The best part about my stay in Ballymena was forming lasting connections with the people I met there. I cannot say enough how much this place came to feel like home because of the wonderful group of supportive people that became a part of my life.
Dorothy is a force of nature, sharp as a tack, and so much fun. She can do anything, from felling trees with her several chainsaws, to whipping up a batch of jammy dodger cookies in 10 minutes flat, to analyzing interpersonal communication skills. The day trips she took both Lea and I on were spent talking for hours, and often extended to more conversation over dinner and wine. We became very close and I will always consider her family and friend. I loved getting to know her daughters Cora and Neve, and getting the chance to see Neve play for the Ulster Women’s Rugby team.
Just down the street from Dorothy lives her father, John. He is such a good natured man, always with a smile on his face. He would join us for dinner or afternoon tea on occasion, and was eager to lend a hand around the house or garden any way he could. I loved hearing is stories of growing up in Wales during World War II, or about how his mother was a great painter and his father was a published mathematician. John himself is a painter, and he uses it as a sort of meditation. When he paints everything else recedes into the background. He also keeps bees, and Dorothy lovingly says that he looks like an astronaut Winnie the Pooh in his bee suit.
There were some of Dorothy’s friends that became my own as well. I never got a picture of Alex, but she is a spunky Northern Irish woman who I enjoyed very much. Then there was Jo and her whole family. Jo is a kind, smart and welcoming person. She persistently asked after my photography and ended up coordinated me doing a little presentation of my different photo projects to their friend group in Ballymena. She let me document her beekeeping, which is so cool. I learned so much. My day of shadowing Jo and her bees also included lunch with, and made by, her mother Judy, who I got to know at several of the friend gatherings and who is a delight. She recently moved to Ballymena from the Lake District in England, and is loving living in Northern Ireland. We bonded over both being left handed.
I also become close with Jo’s son, Gus, who is a documentary filmmaker. We had a lot to bond over with movies and documentary subjects, not to mention that he is a funny guy and just great human. He showed me around Belfast and we also caught a couple of movies in Ballymena, followed of course, by analyzing them like the good film geeks we are.
Dorothy hosted another traveler while I was there, Lea from Switzerland who is so sweet. We made a good team, and made also sorts of tasty dinners and treats. Lea was the instigator of the glamor shoot and the rugby lesson that I went to, and my time there would not have been the same without her. We left Ballymena on the same day, and there were more than a few tears shed.
The whole gang was just the greatest and I am so thankful to have found my adopted Northern Irish family.
Back at Dorothy’s we decided to have a photoshoot. Another traveler, Lea from Switzerland, was staying with Dorothy as well and she suggested that we take advantage of Dorothy’s beautiful house and gardens, and the fact that I’m a photographer. We pulled dresses from the collections of Dorothy and her two daughters Neve and Cora, both of who joined us throughout the day. Then we played dress up all day and took pictures. It was just the best time.
To say the least, 2016 has been a rough year for the world on many fronts. Throughout this crazy year though, I was lucky enough to be witness to a lot of love. Five different friends, from all different parts of my life got married this year. As 2016 comes to a close, I want to look back on the good as I prepare for a new year.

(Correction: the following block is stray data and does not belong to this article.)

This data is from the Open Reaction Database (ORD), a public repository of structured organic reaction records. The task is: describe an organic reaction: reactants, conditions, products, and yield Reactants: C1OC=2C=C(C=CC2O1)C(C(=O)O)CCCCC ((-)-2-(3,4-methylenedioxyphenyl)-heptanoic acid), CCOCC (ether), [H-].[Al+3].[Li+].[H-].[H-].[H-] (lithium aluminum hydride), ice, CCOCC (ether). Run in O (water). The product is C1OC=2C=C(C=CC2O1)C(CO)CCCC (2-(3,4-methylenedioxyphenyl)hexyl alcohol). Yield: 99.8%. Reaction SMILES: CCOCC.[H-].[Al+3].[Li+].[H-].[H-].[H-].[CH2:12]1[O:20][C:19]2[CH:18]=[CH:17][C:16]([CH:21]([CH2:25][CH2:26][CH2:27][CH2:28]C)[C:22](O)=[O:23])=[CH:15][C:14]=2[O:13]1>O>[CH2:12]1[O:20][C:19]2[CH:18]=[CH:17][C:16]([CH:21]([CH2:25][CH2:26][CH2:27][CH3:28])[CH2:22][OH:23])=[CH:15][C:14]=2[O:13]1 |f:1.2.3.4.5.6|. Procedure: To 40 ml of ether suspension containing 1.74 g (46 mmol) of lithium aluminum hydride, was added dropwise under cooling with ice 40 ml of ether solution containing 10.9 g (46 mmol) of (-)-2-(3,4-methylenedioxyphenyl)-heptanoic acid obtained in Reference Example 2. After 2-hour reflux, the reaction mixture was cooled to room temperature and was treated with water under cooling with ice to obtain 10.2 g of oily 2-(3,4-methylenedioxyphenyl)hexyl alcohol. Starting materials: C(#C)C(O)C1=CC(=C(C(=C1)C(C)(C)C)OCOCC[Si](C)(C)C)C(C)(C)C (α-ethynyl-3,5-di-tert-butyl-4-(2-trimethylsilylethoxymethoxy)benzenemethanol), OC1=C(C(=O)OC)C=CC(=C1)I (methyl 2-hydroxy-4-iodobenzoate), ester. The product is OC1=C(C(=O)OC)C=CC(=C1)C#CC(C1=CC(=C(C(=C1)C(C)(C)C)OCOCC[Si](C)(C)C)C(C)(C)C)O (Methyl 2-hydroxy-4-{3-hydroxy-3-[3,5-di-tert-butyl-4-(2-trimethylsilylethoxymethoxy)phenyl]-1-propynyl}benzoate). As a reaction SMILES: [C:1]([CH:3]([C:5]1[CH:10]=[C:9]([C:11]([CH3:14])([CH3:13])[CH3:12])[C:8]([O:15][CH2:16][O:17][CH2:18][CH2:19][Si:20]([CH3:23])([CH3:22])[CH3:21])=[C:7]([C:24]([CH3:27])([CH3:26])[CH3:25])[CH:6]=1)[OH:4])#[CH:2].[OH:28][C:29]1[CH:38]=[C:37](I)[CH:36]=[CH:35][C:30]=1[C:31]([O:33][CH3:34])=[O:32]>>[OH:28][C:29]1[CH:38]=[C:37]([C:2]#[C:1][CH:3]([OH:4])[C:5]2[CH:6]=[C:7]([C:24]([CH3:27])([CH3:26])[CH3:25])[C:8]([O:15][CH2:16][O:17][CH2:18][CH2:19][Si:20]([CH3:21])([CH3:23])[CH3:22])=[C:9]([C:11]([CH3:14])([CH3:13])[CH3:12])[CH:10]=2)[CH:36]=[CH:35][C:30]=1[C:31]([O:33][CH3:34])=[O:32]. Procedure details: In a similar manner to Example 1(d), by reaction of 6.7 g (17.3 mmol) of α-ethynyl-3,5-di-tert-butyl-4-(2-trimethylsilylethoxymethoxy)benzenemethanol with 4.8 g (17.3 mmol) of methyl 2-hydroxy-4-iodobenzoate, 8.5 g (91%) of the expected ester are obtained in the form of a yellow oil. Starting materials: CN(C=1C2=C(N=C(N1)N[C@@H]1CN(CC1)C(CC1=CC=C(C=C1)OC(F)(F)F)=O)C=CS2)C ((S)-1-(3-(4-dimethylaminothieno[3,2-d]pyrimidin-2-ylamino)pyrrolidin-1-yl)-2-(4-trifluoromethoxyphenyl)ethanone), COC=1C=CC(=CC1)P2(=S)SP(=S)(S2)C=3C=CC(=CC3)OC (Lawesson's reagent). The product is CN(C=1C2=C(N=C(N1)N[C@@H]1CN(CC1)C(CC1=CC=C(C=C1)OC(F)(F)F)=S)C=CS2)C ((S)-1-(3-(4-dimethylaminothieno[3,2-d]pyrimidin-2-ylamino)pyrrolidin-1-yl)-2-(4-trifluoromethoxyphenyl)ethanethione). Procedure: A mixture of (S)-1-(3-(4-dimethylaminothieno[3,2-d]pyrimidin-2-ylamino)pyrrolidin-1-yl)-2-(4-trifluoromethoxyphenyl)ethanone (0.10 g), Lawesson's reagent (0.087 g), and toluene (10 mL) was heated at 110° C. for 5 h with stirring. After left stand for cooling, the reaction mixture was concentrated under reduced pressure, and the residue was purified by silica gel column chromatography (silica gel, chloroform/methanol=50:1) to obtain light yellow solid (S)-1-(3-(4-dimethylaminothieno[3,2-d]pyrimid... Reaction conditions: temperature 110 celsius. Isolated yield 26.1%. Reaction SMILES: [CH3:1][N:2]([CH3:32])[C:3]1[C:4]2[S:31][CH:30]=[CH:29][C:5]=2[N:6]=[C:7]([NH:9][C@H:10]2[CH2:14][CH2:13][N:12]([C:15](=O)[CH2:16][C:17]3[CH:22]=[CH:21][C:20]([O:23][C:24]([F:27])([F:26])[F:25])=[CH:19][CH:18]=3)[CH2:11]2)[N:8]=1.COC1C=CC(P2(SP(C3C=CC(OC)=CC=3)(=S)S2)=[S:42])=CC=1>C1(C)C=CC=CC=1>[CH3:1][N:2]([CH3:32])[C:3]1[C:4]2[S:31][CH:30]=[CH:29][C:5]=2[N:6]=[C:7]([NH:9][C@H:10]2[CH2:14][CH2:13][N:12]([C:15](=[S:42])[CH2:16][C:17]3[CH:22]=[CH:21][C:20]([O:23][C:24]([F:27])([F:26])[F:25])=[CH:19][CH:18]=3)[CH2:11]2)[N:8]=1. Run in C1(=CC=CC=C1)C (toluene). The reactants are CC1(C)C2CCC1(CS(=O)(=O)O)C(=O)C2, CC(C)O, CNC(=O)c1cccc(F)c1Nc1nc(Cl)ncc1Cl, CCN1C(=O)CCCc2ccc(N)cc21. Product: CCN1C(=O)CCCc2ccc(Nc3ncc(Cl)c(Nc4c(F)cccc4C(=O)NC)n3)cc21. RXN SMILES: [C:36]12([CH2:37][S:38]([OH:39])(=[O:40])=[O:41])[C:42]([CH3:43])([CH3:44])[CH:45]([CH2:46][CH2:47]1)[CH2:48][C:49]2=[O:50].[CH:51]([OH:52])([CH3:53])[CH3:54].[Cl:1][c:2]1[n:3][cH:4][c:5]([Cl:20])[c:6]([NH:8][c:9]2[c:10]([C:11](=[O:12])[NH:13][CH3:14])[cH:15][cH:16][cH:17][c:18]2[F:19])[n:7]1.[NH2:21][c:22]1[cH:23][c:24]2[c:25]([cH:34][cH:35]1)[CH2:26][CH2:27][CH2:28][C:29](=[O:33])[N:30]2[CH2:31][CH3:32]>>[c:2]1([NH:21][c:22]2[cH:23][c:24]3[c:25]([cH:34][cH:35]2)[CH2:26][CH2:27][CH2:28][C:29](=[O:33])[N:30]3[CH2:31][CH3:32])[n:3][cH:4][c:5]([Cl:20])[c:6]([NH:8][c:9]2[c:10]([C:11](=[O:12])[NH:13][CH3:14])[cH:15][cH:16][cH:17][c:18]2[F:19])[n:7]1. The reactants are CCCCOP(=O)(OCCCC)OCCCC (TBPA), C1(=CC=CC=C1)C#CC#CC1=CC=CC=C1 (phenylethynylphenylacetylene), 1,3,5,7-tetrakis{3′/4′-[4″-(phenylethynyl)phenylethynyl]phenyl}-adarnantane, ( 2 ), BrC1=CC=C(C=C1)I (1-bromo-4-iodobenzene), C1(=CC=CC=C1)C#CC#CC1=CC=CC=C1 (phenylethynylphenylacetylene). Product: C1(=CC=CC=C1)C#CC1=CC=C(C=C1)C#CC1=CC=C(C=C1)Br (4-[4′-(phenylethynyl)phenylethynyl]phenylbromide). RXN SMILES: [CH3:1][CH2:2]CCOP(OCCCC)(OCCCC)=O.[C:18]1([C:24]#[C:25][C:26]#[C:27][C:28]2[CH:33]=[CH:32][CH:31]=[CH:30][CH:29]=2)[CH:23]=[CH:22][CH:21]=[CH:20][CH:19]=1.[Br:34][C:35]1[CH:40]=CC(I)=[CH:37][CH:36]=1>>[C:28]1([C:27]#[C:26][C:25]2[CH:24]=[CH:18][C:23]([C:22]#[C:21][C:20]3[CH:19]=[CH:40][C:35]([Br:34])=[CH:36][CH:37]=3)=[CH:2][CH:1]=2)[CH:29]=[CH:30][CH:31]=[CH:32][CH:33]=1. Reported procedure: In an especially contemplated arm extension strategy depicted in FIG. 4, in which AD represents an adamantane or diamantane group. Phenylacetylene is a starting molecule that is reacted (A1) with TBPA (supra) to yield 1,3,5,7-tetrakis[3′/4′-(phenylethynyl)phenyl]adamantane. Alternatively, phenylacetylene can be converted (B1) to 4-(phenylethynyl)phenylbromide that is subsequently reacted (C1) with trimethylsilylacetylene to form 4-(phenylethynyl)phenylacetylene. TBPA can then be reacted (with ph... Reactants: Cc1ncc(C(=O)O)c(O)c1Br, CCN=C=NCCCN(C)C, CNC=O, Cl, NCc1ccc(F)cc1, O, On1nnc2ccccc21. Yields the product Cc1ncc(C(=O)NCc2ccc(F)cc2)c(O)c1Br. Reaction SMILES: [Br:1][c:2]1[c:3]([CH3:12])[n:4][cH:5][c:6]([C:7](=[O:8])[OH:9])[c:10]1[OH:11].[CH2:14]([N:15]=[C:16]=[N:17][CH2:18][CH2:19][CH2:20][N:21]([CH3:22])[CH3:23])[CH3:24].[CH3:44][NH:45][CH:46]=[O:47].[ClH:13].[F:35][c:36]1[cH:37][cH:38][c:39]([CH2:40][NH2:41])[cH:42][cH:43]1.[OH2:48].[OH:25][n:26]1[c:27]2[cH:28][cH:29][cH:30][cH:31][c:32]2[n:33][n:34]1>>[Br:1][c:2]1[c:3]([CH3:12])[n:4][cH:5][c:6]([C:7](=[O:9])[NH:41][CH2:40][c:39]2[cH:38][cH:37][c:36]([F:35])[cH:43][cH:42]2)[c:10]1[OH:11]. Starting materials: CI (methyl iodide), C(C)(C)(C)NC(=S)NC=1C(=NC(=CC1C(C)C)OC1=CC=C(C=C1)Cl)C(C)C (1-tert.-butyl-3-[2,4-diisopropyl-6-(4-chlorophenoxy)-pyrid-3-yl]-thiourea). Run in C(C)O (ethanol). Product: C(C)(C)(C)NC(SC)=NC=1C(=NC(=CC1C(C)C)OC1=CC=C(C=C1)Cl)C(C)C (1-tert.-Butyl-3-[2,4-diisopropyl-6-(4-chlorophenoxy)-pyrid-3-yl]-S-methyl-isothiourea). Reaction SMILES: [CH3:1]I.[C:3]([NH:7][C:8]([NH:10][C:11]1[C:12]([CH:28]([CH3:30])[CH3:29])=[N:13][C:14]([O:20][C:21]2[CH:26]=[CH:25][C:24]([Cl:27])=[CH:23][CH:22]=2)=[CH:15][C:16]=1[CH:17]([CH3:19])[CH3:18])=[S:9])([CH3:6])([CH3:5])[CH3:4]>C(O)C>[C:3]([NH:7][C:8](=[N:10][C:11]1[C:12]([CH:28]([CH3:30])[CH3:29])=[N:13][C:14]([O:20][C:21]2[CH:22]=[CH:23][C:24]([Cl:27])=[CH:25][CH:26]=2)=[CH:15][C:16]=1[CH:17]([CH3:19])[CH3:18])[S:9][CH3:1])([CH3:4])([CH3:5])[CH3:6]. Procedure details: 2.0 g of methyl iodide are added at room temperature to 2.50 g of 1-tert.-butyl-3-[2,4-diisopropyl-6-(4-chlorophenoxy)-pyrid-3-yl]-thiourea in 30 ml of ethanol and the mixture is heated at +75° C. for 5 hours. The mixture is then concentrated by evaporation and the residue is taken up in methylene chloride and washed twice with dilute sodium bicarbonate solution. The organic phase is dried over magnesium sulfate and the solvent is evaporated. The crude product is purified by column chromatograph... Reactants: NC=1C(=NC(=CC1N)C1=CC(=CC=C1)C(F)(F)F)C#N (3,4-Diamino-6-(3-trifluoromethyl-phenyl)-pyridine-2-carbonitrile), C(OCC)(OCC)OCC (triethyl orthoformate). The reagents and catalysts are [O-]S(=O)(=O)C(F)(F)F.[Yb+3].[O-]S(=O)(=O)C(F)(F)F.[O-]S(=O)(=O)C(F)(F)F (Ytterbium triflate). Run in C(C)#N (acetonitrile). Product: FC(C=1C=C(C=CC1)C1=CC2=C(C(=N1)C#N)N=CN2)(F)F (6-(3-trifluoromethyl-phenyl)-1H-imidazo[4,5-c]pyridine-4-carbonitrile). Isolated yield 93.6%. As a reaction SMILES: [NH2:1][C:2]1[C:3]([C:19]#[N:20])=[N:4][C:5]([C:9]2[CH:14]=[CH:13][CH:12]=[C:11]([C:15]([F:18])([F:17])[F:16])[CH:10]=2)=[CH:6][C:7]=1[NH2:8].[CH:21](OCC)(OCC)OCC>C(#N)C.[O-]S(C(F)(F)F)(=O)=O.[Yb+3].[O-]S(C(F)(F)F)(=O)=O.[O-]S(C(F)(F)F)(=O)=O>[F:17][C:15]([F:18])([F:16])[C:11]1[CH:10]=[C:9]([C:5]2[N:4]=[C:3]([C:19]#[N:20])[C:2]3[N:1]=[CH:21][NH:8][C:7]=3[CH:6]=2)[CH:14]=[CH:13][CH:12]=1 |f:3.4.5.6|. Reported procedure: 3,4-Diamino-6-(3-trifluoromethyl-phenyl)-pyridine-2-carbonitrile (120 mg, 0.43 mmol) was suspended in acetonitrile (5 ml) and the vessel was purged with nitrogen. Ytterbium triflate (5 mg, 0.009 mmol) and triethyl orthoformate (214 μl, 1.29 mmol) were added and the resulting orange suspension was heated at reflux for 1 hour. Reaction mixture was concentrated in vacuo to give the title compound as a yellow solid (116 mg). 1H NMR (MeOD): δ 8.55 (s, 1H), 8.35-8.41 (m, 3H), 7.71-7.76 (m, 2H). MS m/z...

Happy New Year everyone, and here's to love.
My sister got engaged! Almost 2 years ago, haha. I'm a little slow with my posts, I know. She and her fiancé will be married on January 21, 2017. So before they are no longer engaged, and are actually married, I wanted to post the engagement pictures I took of them last fall. Matt was loving enough to put up with Kristine and me with our photography antics. Here is the result!
And now for everyone's entertainment, some bloopers!
The day after the close of the Democratic National Convention, which had left me tired and feeling more pessimistic than usual, I learned that Hillary was having a rally fairly close to where I was staying with my sister. So I hopped on the train and went. It was a great experience. Here were the supporters I had been missing during the convention. Here was a real cross section of the US. And also, here was lots of hopeful, positive energy. I needed it.
Other than the fact that I had my knitting in my purse and the security guards would not let them in, which I don't blame them for (I left my knitting with organizers just outside the door), I had no trouble getting in. I most enjoyed the people-watching. There was such a diverse turnout. So many women, lots of young girls. People of all religions, colors, orientations and backgrounds. The melting pot of America, I loved it. I took as many pictures of the audience as I could, finding wonderful subjects. It was also a neat experience to get to see Hillary and Tim, and hear them speak.
After the RNC in Cleveland I thought the DNC in Philly would be a breeze. It turned out to be much harder on me than the RNC though. A breeze would have been nice for a start. It was amazingly hot and more importantly incredibly humid. Just stepping outside got beads of sweat rolling down your temples, let alone trying to walk around the city and photograph. The weather drained any energy you might have had.
Then there were the protesters. In Cleveland there had been a variety, from left and right and everything in between. There seemed to be only one kind in Philly: Bernie or Bust folks. And they were spewing just as much hate towards Hillary as the right had in Cleveland. Most were advocating for Bernie or another third party candidate. It was even harder to be around this than even the Trump supporters in Cleveland, when these protesters in Philly generally shared similar world views as me, or were in other words liberally minded as well.